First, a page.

The “Respect at Work” legislation (Sex Discrimination and Fair Work (Respect at Work) Amendment Act 2021 (Cth)) took effect on 10 September 2021, focusing on sexual harassment in the workplace and extending compassionate leave entitlements to include miscarriage. The legislation amended relevant provisions in multiple pieces of existing legislation, including the Fair Work Act 2009 (Cth) and the Sex Discrimination Act 1984 (Cth).
The legislation was introduced after the Australian Human Rights Commission (AHRC) conducted surveys between 2013 and 2018 on the experience of sexual harassment, and found that almost 2 in 5 women and 1 in 4 men experienced sexual harassment in the workplace in the previous 5 years. Those surveys then led to a National Inquiry into Sexual Harassment in Australian Workplaces, which identified that this was such a significant issue because it costs employers through:
- lost productivity
- staff turnover
- negative impact on workplace culture
- resources associated with responding to complaints, litigation and workers’ compensation
- reputational damage
What is sexual harassment?
Sexual harassment is defined as any unwelcome sexual advance, request for sexual favours or conduct of a sexual nature in relation to the person harassed in circumstances where a reasonable person would have anticipated the possibility that the person harassed would be offended, humiliated or intimidated.
Sex-based harassment (that is, harassment on the ground of sex) is now an express form of unlawful conduct (just like bullying), and may include:
- asking intrusive personal questions based on a person’s sex
- making inappropriate comments and jokes to a person based on their sex
- displaying images or materials that are sexist, misogynistic or misandrist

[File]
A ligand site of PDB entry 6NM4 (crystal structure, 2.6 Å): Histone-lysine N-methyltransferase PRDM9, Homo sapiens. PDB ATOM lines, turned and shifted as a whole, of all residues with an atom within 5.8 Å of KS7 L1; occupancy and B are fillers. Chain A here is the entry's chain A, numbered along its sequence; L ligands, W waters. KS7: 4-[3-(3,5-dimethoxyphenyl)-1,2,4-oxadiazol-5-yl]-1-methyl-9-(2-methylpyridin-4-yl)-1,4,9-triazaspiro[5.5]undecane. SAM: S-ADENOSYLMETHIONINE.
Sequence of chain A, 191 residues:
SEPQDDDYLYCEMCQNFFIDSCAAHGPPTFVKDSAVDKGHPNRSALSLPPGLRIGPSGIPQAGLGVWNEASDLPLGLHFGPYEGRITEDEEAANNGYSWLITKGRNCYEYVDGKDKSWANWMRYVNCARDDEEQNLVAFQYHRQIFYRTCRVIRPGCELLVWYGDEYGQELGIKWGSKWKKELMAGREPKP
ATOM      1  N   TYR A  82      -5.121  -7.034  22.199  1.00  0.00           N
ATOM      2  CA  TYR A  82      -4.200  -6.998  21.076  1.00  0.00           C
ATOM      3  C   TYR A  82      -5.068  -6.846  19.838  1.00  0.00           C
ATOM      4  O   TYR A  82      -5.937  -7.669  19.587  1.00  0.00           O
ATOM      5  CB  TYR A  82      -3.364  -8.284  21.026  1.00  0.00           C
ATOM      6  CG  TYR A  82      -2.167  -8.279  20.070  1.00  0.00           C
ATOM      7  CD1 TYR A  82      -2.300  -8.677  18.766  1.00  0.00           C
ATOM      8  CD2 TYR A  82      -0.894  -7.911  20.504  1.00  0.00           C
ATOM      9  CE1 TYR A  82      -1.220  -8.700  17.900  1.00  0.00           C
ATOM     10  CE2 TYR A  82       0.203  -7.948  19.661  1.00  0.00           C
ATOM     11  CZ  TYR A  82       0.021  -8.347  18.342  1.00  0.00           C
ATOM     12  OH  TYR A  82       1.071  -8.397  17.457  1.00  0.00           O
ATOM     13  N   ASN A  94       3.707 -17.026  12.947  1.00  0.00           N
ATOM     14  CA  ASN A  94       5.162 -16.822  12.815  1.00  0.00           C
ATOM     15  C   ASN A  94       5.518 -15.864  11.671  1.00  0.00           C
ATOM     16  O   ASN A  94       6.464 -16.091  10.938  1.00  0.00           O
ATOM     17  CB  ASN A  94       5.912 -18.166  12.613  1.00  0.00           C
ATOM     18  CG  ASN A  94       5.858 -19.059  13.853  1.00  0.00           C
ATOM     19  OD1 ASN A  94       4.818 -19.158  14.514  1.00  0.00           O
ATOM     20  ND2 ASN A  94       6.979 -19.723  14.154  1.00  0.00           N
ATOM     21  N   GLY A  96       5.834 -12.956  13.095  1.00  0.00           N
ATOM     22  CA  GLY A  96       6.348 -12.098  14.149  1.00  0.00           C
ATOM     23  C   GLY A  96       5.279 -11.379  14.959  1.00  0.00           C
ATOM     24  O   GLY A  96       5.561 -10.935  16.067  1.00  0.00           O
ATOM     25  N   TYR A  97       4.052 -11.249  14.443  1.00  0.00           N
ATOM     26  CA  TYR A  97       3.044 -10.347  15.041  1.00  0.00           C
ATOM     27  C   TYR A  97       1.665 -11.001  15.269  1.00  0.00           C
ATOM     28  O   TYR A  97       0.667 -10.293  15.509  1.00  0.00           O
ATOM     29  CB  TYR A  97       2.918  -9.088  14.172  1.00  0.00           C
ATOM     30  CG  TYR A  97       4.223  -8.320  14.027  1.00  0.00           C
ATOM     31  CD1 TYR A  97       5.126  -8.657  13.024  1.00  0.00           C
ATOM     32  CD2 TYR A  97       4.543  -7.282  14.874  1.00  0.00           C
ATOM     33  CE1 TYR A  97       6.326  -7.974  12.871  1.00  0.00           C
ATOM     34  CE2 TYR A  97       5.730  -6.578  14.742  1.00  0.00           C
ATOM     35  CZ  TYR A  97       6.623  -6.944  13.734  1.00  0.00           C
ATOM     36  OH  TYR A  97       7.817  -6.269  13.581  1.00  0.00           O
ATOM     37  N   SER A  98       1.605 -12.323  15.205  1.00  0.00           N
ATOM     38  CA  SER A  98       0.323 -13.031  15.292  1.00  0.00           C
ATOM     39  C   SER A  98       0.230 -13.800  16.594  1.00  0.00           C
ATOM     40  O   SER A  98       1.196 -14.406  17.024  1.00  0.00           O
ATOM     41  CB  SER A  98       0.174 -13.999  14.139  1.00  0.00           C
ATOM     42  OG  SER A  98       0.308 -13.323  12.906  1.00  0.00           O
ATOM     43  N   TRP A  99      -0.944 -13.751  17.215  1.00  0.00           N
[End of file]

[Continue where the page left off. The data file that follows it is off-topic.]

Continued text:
- making sexist, misogynistic or misandrist remarks about a specific person
- requesting a person to engage in degrading conduct based on their sex
A person who is threatened or subjected to sexual harassment can make a civil claim – in addition to any criminal proceedings which may be initiated by the Australian Federal Police.
The time for making a complaint under the Sex Discrimination Act 1984 (Cth) has been extended from 6 months to 24 months since the unlawful discrimination took place.
Sexual harassment can now be a valid reason for dismissal when determining whether a dismissal was harsh, unjust or unreasonable.
Similar to the existing “stop bullying orders”, a person who considers that they have been sexually harassed can seek a “stop sexual harassment order” from the Fair Work Commission. The Commission must firstly be satisfied that the harassment has occurred and that there is a risk of future workplace harassment.
Compassionate leave has been extended to include miscarriage for the employee, or the employee’s spouse or de facto partner. This includes stillbirth, infant deaths and premature births.
Contact Shire Legal if you would like assistance with training employees on the laws regarding sexual harassment in the workplace.